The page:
Industry Market Trends

Escalating Insurance Costs Keep Builders and Designers on Edge

Mar 25, 2002

Faced with the toughest insurance market since 1985, builders and designers are strategizing for what lies ahead. Industry insiders also lend their advice.

Even before September 11th, the accelerating occurrence and harshness of insurance claims, lessening investment incomes and a series of natural catastrophes had both building contractors and design firms feeling as if they were on unstable ground. The last serious turn in the market was in 1985. Illustrating the chaos that currently reigns in the insurance market, Paul Becker, executive vice president and manager of Willis Construction in Nashville, TN, describes premium increases for building firms as "wildly all over the board," depending on the firm's size, loss history, type of work and location. The way Becker sees it, umbrella coverage is the major culprit. For example, a California building firm that boasts a flawless claims record says that its contractor general liability policy has been bumped up by one-third in the past three years and said that umbrella coverage "had the most significant delta." Between the third quarter of 2001 and the start of 2002, building firms at the low end had premium increases of between 20% and 25%. Builders at the high end had increases of between 200% and 500% for the same period.

On the bright side, Troy Wagener, senior vice president of broker Stewart-Sneed-Hewes/BancorpSouth in Biloxi, MS, says that an average increase of 25% is good for smaller building firms purchasing workers' compensation, general liability and auto insurance. He adds, however, that larger firms are in a better position to cope with the hardening insurance market because they can afford to assume more risk and higher deductibles.

Commenting on turbulence in the builder's insurance market, Jackie Sirany, vice president and director of risk management for M.A. Mortenson Co., Minneapolis, MN, says that builder's risk insurance, which covers projects as they are underway, "is where we are seeing the most dramatic effects of the change in the market." Before the September attacks, coverage for terrorist acts was conceived as part of the all-risk rate. Now, Sirany points out, "terrorism exclusions are blanket." Becker predicts that nervous lenders will make builder's risk insurance skyrocket from 20% to 100%.

Design firms face similar, though somewhat less severe, troubles. In a recent survey of professional liability carriers by the American Institute of Architects (AIA), the American Council of Engineering Companies (ACEC) and the National Society of Professional Engineers (NSPE), it was revealed that insurers are preparing to boost rates from 10% to 15%, perhaps even higher. In AIA's opinion, to anticipate insurance dilemmas, design firms should review their records to differentiate between low-risk and high-risk services. As examples, AIA defines master planning and feasibility studies as low-risk. Preparation of construction documents and construction administration, are defined as high-risk services. Keeping these services separated can help the design firm's broker better understand the business and in turn negotiate favorable deals with underwriters. Design firms can also hold premiums at a manageable level by instituting loss control. Others keep premiums at a minimum by working hard to untangle disputes before they mushroom into full-blown claims.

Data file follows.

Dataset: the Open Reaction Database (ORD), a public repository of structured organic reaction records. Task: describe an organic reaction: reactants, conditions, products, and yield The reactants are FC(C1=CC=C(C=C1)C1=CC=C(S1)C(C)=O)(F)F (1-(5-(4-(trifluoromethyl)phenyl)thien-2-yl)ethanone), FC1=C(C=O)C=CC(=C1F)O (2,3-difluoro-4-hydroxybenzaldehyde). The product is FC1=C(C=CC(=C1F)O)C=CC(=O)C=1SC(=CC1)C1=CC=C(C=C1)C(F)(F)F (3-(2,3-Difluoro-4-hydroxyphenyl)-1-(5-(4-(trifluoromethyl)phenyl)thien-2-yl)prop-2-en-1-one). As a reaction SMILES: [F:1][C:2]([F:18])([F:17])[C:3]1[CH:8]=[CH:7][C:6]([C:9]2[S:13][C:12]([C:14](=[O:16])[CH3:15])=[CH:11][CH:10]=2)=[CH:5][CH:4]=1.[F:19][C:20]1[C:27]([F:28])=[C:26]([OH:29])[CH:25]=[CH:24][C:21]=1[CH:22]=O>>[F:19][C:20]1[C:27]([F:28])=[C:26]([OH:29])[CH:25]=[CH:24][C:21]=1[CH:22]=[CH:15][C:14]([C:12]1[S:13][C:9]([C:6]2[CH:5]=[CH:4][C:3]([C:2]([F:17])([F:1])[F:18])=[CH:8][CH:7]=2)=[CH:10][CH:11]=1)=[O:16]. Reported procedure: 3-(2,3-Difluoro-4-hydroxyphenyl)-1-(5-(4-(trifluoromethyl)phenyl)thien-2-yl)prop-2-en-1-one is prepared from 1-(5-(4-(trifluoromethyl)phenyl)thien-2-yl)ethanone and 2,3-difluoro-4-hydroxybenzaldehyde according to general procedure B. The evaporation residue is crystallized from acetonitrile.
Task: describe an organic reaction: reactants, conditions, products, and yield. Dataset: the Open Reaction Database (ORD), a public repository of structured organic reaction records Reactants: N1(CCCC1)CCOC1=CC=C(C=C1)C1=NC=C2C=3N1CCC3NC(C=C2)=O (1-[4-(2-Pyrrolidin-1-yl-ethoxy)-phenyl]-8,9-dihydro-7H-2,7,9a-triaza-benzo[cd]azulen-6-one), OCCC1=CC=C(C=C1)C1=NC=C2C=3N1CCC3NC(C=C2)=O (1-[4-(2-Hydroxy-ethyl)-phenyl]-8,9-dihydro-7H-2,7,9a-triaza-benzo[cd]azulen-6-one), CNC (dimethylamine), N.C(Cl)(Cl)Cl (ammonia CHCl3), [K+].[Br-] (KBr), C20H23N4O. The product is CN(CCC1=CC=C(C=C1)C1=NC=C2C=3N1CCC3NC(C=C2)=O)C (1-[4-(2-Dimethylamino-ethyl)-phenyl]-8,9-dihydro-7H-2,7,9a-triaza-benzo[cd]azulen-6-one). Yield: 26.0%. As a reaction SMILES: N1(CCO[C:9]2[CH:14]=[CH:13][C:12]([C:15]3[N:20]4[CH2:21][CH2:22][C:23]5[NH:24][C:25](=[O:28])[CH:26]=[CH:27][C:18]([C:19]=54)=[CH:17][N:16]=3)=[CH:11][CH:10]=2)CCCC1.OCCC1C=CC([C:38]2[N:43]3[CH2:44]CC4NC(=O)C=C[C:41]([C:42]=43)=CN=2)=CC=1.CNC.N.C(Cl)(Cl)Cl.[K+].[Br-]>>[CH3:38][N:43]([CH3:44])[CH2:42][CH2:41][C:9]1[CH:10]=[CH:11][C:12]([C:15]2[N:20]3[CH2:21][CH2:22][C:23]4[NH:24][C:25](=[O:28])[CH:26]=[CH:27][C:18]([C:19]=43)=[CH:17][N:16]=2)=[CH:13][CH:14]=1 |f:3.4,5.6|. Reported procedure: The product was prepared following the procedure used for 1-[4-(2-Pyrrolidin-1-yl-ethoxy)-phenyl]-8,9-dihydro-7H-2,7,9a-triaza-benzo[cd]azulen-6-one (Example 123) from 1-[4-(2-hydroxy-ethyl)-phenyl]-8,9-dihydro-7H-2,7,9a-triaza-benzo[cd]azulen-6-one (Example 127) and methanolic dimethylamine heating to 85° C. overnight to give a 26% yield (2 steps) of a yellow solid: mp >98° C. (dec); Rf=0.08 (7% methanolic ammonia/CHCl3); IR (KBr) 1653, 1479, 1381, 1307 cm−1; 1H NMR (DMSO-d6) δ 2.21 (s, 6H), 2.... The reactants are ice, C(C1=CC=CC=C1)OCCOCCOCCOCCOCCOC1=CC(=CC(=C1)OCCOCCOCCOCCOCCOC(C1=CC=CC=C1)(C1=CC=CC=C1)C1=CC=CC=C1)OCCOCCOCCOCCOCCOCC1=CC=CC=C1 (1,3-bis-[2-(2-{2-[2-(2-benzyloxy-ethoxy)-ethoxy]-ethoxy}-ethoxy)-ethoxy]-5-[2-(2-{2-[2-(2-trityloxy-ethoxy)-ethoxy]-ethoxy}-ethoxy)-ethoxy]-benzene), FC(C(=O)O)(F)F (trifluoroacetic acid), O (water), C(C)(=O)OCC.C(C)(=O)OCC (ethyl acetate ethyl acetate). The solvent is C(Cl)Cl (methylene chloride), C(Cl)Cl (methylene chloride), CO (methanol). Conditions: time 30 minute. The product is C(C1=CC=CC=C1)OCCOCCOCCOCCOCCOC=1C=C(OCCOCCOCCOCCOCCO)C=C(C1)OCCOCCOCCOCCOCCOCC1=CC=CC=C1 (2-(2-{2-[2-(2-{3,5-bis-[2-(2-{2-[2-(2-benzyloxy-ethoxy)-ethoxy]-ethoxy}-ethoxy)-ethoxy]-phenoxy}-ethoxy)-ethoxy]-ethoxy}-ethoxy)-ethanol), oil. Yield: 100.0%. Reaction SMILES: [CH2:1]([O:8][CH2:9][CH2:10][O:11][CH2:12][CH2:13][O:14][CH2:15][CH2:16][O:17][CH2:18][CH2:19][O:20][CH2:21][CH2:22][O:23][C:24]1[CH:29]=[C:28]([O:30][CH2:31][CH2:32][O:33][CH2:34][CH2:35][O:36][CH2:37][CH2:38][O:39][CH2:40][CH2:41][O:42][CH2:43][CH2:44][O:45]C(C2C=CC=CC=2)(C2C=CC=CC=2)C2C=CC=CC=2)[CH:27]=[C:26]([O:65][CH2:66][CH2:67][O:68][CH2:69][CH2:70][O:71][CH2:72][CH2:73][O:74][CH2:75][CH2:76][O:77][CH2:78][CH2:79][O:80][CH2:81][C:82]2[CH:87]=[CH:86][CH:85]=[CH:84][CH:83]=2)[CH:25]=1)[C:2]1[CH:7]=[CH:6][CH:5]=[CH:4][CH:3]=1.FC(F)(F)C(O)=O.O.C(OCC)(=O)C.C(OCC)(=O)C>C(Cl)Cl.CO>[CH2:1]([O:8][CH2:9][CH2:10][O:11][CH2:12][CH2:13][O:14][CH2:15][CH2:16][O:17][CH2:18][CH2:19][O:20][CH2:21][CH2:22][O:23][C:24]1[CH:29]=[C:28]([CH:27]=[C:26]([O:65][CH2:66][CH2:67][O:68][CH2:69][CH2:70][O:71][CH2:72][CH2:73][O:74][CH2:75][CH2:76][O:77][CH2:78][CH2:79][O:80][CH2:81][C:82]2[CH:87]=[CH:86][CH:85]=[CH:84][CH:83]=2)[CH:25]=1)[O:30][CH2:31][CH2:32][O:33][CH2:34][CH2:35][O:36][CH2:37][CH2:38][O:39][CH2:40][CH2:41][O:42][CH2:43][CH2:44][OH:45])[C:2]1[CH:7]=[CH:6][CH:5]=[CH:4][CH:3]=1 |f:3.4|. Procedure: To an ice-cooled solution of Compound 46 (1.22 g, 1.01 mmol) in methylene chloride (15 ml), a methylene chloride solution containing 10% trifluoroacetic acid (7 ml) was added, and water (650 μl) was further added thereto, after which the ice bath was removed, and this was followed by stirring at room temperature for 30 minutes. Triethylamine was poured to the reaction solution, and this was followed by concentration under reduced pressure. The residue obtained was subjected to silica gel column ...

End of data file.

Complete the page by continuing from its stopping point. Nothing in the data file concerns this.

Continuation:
In the aftershock of the terrorist attack last Fall, the House of Representatives approved a bill allowing insurers to apportion the costs of terrorism-related claims that come to less than $1 billion. Claims that are between $1 billion and $20 billion would be paid for initially by the Treasury Department, which would then be reimbursed through assessments on property-casualty firms. Costs upward of $20 billion would have 90% paid by the Treasury. However, the bill got waylaid before the Senate and Congress, just back in session, has yet to approach the issue.

Of course, this bill wouldn't even be discussed were it not for the destruction of the World Trade Center. The WTC has become a symbol for the paranoia that has gripped the insurance industry. Its cleanup project, which has been tallied at between $750 million and $1 billion, had a wrap-up insurance policy worth an estimated $50 and $75 million granted to Boston-based Liberty Mutual Group who won a competitive bid. The policy covers general liability, workers' compensation and errors and omissions claims. What it doesn't cover is the possibility of lawsuits that the cleanup firms may face in years to come.

Until some legislation is ratified giving insurers a backstop for terrorism-related disaster claims, builders and designers can expect to wait on pins and needles. Their hope is that Congress will pass a bill extending the same indemnification that has been given to the state, the Port Authority of New York and other sites impacted by the September attack. Until that happens, and the insurance market relaxes a bit, the construction industry would do well to follow its insurance strategies and deal with the escalating rates as best they can.

Source: Insurance Rates on a Wild Ride
William G. Krizan, Tom Ichiowski, Debra K. Rubin, Gary Tulacz & Joann Gonchar
Engineering News-Record, Feb. 4, 2002